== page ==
'The unacceptable face of capitalism'

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The Independent Online

The most senior BMW executive in Britain has launched an astonishing attack on the directors of MG Rover, describing them as "the unacceptable face of capitalism".

The most senior BMW executive in Britain has launched an astonishing attack on the directors of MG Rover, describing them as "the unacceptable face of capitalism".

The phrase was coined by Edward Heath in 1973 to describe the former Lonrho chief executive Tiny Rowland. But Jim O'Donnell, managing director of BMW (GB), said that nowadays it could equally apply to the five directors of Phoenix Venture Holdings, the parent company of MG Rover. Referring to the five men - John Towers, Peter Beale, Kevin Howe, John Edwards and Nick Stephenson - Mr O'Donnell said: "I think it is a disgrace that the Rover board pay themselves more that the board of BMW if you include pensions. It is the unacceptable face of capitalism."

Mr O'Donnell also questioned the amount of risk the Phoenix Five had taken when they bought MG Rover from BMW for a nominal £10 in May, 2000. They each put up £60,000 of risk capital and, in return, BMW injected £550m into the Longbridge-based car maker in the form of an interest-free loan repayable in 2049.

Last year the five Phoenix directors took home more than £16m, including salaries, pension trust contributions, loan note payments and other income even though MG Rover lost £89m. The highest-paid director was MG Rover's chief executive Kevin Howe, who received a total of £1.55m. Last year the board of BMW, led by its chairman Helmut Panke, received €10.7m (£7.5m) while the company made a profit of €3.2bn (£2.24bn). BMW does not disclose the pay of individual directors.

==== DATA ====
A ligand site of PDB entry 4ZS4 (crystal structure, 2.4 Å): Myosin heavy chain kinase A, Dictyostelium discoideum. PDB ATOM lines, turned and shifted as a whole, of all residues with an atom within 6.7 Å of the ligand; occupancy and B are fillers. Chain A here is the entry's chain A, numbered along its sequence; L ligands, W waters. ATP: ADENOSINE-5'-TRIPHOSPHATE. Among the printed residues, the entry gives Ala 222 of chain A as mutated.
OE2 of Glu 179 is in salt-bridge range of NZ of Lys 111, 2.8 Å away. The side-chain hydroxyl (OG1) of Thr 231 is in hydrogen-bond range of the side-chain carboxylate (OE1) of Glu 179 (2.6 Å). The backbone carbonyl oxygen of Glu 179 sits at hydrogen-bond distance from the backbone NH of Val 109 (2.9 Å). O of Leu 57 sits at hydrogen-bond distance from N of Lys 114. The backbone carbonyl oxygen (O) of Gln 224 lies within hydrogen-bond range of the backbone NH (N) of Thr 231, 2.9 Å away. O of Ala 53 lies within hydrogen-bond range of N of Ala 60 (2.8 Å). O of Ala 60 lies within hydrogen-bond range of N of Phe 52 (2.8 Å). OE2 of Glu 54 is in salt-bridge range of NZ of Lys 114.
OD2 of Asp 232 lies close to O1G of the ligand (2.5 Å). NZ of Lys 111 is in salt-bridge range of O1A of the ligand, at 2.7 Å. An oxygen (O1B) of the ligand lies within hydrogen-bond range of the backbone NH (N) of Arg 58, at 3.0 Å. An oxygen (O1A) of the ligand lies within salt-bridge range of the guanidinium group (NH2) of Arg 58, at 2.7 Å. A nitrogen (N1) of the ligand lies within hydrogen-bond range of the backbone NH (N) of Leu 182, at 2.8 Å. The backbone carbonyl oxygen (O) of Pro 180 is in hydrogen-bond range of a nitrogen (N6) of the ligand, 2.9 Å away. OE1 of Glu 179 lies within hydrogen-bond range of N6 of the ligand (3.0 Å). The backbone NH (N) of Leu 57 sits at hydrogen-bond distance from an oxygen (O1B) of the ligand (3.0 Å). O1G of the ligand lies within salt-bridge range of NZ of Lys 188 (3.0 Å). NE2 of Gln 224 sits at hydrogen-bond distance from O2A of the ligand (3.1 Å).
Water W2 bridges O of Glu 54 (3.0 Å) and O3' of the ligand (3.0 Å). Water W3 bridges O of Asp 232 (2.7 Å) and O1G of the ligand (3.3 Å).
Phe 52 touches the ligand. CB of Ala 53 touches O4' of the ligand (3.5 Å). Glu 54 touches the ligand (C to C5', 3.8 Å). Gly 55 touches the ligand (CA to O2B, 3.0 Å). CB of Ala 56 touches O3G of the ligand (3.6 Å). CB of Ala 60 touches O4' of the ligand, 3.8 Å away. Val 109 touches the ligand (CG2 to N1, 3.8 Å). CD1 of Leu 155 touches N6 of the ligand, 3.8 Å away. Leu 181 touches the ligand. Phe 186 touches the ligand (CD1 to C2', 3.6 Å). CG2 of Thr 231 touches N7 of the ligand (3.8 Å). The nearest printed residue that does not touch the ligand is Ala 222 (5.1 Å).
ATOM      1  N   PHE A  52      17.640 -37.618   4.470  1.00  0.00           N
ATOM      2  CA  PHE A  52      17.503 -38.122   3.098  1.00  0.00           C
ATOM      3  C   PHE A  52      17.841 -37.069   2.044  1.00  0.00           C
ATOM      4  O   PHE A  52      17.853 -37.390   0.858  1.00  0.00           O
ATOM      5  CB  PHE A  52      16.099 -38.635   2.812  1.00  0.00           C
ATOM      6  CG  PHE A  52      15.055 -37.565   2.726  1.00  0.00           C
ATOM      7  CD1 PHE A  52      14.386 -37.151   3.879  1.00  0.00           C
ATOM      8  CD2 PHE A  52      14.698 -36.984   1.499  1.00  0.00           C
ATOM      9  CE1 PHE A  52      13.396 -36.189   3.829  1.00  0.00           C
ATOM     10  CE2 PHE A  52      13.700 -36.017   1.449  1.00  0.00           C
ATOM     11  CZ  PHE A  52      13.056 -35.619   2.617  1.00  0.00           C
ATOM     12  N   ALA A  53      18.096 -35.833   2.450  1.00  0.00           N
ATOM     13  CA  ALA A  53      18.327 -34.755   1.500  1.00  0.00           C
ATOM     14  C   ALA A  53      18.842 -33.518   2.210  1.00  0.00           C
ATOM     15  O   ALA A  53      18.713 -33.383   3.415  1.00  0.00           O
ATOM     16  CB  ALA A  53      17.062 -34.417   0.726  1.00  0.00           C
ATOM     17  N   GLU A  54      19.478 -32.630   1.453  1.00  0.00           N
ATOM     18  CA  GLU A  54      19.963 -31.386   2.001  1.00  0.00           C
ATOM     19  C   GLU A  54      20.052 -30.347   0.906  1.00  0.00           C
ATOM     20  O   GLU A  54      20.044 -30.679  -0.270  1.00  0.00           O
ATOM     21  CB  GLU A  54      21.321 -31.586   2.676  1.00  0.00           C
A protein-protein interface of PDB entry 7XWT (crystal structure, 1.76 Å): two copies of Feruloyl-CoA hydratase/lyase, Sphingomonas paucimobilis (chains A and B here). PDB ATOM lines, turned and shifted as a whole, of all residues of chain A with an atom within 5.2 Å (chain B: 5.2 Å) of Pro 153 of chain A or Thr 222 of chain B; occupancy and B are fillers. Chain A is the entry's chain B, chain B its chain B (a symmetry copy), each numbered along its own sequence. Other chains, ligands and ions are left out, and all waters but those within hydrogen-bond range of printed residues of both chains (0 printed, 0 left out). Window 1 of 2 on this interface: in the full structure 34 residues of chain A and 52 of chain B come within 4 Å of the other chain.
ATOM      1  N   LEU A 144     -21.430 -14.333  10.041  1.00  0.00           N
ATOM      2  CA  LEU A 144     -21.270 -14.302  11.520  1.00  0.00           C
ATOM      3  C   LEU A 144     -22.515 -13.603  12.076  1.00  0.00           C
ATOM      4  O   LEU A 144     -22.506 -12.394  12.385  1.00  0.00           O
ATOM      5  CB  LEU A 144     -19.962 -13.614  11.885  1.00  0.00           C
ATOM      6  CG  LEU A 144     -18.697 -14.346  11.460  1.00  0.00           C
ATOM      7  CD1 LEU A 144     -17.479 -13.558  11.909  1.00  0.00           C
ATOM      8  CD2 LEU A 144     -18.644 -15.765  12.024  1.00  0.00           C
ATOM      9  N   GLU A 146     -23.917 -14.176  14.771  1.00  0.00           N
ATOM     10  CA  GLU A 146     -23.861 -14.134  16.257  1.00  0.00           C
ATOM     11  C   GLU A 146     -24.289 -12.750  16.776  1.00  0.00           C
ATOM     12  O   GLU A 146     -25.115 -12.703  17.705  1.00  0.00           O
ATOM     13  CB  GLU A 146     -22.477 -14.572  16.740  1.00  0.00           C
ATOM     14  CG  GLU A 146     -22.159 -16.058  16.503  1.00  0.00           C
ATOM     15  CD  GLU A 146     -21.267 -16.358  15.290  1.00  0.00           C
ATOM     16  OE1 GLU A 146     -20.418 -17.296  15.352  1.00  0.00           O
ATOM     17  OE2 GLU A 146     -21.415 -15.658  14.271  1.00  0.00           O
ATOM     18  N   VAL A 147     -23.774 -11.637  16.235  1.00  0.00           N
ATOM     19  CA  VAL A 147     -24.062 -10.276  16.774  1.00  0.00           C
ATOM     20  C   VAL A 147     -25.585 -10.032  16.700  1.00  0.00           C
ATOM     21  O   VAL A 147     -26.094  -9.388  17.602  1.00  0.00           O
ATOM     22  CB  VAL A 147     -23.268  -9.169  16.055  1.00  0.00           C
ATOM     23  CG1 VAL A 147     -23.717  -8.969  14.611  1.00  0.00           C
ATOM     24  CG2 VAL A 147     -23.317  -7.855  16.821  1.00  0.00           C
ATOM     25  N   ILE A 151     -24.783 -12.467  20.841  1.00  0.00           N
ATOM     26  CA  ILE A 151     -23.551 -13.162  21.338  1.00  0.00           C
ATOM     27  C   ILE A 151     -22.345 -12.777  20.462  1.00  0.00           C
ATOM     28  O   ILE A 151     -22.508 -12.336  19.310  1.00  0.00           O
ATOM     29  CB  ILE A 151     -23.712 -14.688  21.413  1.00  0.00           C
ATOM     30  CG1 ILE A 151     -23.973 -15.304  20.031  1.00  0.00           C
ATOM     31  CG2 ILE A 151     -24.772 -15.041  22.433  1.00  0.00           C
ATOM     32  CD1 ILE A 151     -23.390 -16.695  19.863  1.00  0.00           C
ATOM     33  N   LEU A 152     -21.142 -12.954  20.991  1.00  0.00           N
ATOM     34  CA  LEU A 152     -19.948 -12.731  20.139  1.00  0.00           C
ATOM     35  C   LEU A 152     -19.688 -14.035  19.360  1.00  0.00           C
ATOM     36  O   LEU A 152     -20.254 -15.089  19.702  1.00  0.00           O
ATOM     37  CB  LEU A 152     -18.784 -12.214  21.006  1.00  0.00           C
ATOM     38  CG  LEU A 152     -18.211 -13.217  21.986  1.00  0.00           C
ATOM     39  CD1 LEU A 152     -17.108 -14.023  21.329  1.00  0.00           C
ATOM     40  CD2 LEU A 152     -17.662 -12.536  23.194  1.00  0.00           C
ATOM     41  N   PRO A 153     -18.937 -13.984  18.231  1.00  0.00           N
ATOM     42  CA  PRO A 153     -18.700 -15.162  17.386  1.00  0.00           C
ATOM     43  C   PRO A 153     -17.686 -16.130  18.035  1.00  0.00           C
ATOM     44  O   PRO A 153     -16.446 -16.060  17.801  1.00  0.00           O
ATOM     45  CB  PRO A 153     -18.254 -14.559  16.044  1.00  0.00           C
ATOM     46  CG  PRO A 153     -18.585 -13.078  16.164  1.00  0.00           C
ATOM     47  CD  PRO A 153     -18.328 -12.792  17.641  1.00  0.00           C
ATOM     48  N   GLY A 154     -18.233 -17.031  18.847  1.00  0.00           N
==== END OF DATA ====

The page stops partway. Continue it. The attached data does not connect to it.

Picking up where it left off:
This is not the first time the Phoenix directors have been criticised over the amount they have taken out of MG Rover. Earlier this year, the chairman of the Commons Trade and Industry Select Committee, Martin O'Neill, accused Mr Towers and Mr Beale, respectively chairman and vice-chairman of Phoenix, of using "financial sleight of hand" to line their own pockets and failing to exercise good corporate governance.

Mr O'Donnell's outspoken attack came as fresh details emerged of inter-company payments between the various private businesses that the Phoenix directors own. Techtronic, the ultimate holding company used by Mr Towers and his fellow directors to acquire MG Rover, paid a £32.5m dividend to Phoenix Venture Holdings, even though it made an operating loss of £119m. Meanwhile, Phoenix Venture Holdings paid £11m of interest on the BMW loan back to Techtronic. Since 2000, it has received £70m in dividends and paid £40m in interest payments.

Separately, Mr O'Donnell claimed that new rules being imposed on the motor industry next year by the Financial Services Authority in line with a Brussels directive could force up the cost of car warranties by as much as a quarter.

The legislation, introduced in compliance with the Insurance Mediation Directive, means that car warranties must be classed as insurance policies. Therefore, dealers will have to be registered with the FSA and warranties will become liable to Insurance Premium Tax, VAT on the tax and whatever mark-up the insurance company puts on top, costing the car industry millions of pounds. The warranty, for instance, on a three-year old BMW3 series could go up from £510 to £637.50.

"I believe this is a case of the law of unintended consequences," he said. "What a farce, the FSA can now dictate who can and cannot service one of your cars."

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